The first posts were on topic, but then it became a discussion about XML-hype and my idea about code generation.
    Discussing your ideas is the cucial thing though. Unless I know exactly what you want to achieve I can't think how to do it. We've had a long discussion about xml etc which may have its own merits but quite possibly is completely irrelevant to the problem at hand. It's a classic, time-wasting pattern. You won't get away with that in a professional environment.

    Now OK this isn't a professional environment and I'm not judging you but I think it's a point worth making. Lack of clarity gets you killed in programming. Once you've got the first, clear requirements everything follows on from there. I couldn't write a line of code any other way.

    As a phpUnit user, I guess you're not much into mocks and TDD? I'd strongly recommend experimenting. This helps to drum in some good habits. Every step of the way you're coding against clearly defined requirements. The focus changes so much that I sometimes feel like I don't really write code any more: I write tests. The code almost seems to write itself - some light exercise after all the real work.

  23. #48
    SitePoint Zealot crashmakerMX's Avatar
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    Quote Originally Posted by McGruff
    Discussing your ideas is the cucial thing though. Unless I know exactly what you want to achieve I can't think how to do it. We've had a long discussion about xml etc which may have its own merits but quite possibly is completely irrelevant to the problem at hand. It's a classic, time-wasting pattern. You won't get away with that in a professional environment.

    Now OK this isn't a professional environment and I'm not judging you but I think it's a point worth making. Lack of clarity gets you killed in programming. Once you've got the first, clear requirements everything follows on from there. I couldn't write a line of code any other way.
    Hey, that's not a new problem for me ;-). My project began over two years ago and changed names, programming habits and conceps like hats. It's a personal problem, I can't decide once and keep the decision. This time I'm doing a long phase of planning and trying out things before actually starting to develop.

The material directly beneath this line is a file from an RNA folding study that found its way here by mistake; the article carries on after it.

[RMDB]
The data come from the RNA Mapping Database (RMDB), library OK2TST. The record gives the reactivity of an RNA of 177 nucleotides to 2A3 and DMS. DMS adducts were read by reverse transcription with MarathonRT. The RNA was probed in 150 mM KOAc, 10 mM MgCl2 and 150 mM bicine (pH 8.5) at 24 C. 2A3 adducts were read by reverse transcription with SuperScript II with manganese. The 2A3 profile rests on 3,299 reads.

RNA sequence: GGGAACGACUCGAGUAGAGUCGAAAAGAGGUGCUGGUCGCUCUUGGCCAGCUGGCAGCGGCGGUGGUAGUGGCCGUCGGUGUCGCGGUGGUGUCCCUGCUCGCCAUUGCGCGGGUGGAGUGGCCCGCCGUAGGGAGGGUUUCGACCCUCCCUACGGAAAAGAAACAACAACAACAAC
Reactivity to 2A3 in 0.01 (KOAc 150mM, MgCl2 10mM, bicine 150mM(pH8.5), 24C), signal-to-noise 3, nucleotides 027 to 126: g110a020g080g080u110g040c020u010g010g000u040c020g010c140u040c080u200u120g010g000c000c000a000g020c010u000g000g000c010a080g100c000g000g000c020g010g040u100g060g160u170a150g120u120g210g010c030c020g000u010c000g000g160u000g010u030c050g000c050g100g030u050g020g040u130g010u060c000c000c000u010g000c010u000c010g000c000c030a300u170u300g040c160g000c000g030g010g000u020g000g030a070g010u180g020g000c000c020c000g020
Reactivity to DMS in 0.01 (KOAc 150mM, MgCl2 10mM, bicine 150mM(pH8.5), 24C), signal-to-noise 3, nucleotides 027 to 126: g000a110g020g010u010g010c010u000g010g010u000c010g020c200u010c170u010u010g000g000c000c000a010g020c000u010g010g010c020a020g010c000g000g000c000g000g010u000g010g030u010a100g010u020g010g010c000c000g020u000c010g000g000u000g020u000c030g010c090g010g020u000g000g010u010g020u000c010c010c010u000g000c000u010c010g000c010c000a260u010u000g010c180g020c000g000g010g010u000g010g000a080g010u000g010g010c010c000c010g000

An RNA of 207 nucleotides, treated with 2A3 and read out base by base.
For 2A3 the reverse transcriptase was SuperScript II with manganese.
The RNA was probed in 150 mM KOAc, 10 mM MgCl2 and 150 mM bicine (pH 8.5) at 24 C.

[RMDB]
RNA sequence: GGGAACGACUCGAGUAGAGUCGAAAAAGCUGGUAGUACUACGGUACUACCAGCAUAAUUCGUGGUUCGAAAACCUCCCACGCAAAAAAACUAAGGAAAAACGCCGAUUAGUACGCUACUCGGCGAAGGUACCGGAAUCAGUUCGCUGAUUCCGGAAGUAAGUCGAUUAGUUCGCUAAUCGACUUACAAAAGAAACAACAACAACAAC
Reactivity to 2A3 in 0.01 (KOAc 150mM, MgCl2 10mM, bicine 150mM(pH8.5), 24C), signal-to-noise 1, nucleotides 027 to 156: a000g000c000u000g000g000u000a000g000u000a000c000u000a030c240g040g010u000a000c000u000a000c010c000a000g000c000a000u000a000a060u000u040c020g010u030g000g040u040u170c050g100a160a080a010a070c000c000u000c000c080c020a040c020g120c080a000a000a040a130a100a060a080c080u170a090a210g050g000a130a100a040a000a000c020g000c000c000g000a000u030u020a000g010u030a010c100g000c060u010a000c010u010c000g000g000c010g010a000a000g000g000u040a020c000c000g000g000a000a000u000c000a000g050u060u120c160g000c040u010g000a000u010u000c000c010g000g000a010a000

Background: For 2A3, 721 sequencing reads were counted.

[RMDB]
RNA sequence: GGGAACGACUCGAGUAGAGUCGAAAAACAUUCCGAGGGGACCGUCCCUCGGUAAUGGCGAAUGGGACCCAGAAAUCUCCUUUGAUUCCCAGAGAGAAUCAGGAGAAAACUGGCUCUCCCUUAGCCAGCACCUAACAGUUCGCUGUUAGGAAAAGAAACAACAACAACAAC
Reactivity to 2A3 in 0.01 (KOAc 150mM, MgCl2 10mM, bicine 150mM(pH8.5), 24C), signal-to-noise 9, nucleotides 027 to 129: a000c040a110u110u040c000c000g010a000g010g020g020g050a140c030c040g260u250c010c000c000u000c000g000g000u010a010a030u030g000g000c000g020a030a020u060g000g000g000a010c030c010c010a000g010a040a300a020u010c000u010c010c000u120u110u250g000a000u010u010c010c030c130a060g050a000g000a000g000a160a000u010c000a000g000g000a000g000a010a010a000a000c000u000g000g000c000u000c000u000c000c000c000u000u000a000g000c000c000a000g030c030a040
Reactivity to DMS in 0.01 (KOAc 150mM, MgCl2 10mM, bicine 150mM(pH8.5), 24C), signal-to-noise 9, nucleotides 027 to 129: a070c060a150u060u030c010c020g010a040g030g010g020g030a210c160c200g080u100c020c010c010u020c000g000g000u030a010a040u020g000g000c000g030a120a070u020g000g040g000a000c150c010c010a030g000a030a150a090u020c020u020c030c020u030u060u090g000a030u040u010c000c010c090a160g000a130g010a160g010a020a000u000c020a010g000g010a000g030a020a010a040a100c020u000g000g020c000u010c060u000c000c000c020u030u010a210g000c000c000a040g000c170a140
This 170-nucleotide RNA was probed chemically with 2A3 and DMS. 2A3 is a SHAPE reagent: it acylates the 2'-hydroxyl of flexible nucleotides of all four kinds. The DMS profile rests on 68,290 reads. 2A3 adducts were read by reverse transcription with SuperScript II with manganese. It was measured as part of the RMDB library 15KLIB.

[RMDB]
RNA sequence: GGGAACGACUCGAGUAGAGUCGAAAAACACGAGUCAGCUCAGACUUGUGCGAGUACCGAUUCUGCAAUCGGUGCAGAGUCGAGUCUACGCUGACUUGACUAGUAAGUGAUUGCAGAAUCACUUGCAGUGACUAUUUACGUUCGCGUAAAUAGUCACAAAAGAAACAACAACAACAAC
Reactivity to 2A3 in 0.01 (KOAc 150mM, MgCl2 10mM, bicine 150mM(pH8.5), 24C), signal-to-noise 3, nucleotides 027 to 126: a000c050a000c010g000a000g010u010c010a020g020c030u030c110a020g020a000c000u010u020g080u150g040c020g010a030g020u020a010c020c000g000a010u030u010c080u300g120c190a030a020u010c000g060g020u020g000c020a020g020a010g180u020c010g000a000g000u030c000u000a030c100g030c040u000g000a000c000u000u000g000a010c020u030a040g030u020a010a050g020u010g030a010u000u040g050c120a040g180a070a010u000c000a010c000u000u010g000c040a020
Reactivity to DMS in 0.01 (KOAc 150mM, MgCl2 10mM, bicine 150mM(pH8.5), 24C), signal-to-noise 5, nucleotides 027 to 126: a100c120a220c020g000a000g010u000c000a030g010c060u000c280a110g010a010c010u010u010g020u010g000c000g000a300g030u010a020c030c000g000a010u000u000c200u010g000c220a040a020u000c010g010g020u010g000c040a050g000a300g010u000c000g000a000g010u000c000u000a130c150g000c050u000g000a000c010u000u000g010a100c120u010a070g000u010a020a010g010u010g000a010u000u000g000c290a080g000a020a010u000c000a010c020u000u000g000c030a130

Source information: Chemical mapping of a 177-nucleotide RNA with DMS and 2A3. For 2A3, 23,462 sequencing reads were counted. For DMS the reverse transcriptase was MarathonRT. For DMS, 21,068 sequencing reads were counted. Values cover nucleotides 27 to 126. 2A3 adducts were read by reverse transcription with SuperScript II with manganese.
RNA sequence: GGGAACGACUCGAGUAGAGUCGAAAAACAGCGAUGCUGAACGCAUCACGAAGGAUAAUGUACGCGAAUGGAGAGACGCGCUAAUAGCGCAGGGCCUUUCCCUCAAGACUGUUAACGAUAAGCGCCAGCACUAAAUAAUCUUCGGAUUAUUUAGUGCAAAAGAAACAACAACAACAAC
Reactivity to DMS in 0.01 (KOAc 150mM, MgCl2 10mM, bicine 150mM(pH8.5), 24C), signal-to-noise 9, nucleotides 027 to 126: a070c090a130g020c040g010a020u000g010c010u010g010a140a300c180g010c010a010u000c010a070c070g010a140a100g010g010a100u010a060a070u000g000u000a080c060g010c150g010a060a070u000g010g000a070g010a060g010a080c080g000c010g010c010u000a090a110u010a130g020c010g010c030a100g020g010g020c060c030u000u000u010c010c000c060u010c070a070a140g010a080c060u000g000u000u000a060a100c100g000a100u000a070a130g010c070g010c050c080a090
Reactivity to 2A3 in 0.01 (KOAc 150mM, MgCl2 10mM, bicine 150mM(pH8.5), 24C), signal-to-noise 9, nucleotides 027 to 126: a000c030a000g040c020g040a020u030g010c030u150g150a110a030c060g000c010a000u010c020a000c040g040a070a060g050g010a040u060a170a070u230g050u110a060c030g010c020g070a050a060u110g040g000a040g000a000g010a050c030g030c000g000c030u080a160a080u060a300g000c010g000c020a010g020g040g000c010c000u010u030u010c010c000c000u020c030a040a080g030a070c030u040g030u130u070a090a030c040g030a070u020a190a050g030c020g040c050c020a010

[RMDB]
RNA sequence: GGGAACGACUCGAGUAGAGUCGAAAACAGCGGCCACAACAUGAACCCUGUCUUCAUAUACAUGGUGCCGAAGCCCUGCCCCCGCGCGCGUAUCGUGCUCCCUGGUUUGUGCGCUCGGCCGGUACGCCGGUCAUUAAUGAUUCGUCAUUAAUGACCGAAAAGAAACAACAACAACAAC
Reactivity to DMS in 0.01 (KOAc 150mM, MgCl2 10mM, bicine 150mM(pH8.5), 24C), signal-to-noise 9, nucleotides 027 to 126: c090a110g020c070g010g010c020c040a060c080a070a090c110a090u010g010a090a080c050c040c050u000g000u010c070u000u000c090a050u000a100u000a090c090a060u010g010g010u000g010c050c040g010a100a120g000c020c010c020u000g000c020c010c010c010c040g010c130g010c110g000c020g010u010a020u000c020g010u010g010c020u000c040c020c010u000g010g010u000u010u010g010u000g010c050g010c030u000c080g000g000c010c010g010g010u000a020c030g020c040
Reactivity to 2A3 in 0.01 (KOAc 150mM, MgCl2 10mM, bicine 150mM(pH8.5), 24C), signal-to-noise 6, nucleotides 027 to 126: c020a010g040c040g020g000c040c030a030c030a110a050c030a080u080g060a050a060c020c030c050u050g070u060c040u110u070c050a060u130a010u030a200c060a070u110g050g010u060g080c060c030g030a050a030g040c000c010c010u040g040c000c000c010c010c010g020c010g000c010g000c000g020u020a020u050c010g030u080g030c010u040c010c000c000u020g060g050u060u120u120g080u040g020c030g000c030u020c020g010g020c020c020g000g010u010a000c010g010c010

Quote Originally Posted by McGruff
    As a phpUnit user, I guess you're not much into mocks and TDD? I'd strongly recommend experimenting. This helps to drum in some good habits. Every step of the way you're coding against clearly defined requirements. The focus changes so much that I sometimes feel like I don't really write code any more: I write tests. The code almost seems to write itself - some light exercise after all the real work.
    I'm using PHPUnit 3 from CVS (Sebastian recently applied my patch) which supports mock objects. Why do you think someone couldn't to TDD with PHPUnit? Anyways, I've used SimpleTest several times (did I tell you about the decision problem? )

    I've experienced this "flow" sometimes.

  24. #49
    simple tester McGruff's Avatar
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    I haven't used phpUnit but I'm sure the mocks work fine. However mocks weren't added until fairly recently and I don't know if there's much of a TDD culture amongst its users compared to SimpleTest (or in php as a whole for that matter - will the Zend framework suffer for that..?). Without mocks, you can write single classes, one at a time test-first. With mocks, testing can drive the whole application design. Each test throws up a bunch of interfaces (the mocks) for the next layer of objects.

  25. #50
    SitePoint Zealot crashmakerMX's Avatar
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    Quote Originally Posted by McGruff
    I haven't used phpUnit but I'm sure the mocks work fine. However mocks weren't added until fairly recently and I don't know if there's much of a TDD culture amongst its users compared to SimpleTest (or in php as a whole for that matter - will the Zend framework suffer for that..?). Without mocks, you can write single classes, one at a time test-first. With mocks, testing can drive the whole application design. Each test throws up a bunch of interfaces (the mocks) for the next layer of objects.
    There are still some quirks with the mocks but I fixed most issues

    Interesting point. There are presentations about TDD with PHPUnit and a section in the manual about it. But the only place I see TDD in PHP is at this forum and the projects of its members.

    Crashie